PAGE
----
So, how can we prove that a renewable electricity tariff is actually sourced from renewable energy?

To solve that problem, the government gives renewable generators a certificate for every unit of clean electricity they put into the National Grid. These certificates are known as REGOs (which stands for ‘Renewable Energy Guarantees of Origin’). 

Your energy supplier can buy REGOs from generators to prove that every unit of electricity you take out of the National Grid is matched by an equivalent unit of green electricity going into the grid. (They then have to ‘retire’ the REGO to make sure no-one can claim the same unit of green power twice.) 

Are there different types of green tariffs?

Not all green tariffs are the same. Green tariffs vary depending on how the supplier buys their green energy. Suppliers have three choices:

1.     Build your own

First, they can build their own renewables generation. Ecotricity and Good Energy have been pioneers in this area. This is arguably the greenest option as buying electricity from a supplier who purchases their energy directly from clean generators channels your spending directly to the renewables industry. However, in the UK this is not widespread and it’s often expensive to do this at scale.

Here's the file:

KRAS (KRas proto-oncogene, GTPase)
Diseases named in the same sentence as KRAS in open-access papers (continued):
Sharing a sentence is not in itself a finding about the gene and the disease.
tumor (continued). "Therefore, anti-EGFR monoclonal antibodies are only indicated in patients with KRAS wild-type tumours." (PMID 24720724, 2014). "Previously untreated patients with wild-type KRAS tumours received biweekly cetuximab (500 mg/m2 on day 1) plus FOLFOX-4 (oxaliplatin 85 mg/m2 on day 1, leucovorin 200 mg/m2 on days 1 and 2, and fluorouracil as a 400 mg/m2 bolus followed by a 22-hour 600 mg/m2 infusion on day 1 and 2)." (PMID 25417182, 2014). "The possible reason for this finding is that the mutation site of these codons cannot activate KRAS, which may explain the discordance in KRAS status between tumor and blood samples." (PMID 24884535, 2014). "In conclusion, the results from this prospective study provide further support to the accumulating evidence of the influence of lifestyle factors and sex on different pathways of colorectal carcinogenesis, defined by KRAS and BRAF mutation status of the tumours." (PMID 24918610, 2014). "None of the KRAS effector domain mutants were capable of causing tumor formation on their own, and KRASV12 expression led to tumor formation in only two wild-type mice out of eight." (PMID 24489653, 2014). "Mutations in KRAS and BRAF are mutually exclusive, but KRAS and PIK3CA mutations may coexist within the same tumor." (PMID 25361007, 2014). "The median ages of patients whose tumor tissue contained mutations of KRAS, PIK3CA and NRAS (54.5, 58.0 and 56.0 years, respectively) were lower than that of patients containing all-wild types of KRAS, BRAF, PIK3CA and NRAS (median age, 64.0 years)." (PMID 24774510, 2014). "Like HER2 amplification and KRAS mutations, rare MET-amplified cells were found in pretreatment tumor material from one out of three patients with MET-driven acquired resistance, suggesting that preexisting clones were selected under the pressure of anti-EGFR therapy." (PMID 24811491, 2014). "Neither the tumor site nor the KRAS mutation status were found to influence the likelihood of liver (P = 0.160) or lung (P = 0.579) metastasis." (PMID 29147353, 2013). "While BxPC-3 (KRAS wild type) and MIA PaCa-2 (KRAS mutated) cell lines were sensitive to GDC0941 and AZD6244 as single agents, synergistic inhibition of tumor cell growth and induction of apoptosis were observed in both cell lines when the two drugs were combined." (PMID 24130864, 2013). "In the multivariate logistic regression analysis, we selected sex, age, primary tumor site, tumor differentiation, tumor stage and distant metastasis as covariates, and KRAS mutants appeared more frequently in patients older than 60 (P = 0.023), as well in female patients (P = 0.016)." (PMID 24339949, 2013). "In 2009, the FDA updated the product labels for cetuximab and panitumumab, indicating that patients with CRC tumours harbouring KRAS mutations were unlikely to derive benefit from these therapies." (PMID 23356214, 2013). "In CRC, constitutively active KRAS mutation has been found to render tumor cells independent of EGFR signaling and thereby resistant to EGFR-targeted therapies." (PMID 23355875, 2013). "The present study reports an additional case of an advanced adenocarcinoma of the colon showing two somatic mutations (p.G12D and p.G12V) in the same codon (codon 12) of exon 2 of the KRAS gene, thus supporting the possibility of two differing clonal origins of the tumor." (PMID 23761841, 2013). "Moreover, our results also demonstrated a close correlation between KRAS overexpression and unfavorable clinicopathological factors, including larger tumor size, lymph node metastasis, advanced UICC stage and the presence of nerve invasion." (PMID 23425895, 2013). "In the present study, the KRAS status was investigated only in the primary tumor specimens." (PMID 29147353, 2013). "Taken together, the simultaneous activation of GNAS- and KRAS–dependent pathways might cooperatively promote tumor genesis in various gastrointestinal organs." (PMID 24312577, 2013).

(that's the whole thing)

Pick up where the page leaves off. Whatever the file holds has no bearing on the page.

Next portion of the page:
2.     Buy direct

Alternatively, suppliers can enter into contracts directly with the generators of renewable electricity. This usually involves committing to buy a certain amount of electricity at a set price for a set number of years. When suppliers buy electricity in this way, the REGOs and the electricity are sold together. This is arguably the next greenest option, but can be relatively expensive due to the lack of flexibility and locked in prices.

3.     Wholesale

Most UK suppliers currently buy their electricity through wholesale markets. Wholesale markets aggregate demand, which gives access to lower prices. They also allow both suppliers and generators to sell surplus capacity, helping to balance the system. All of this improves efficiency and reduces costs for the end user.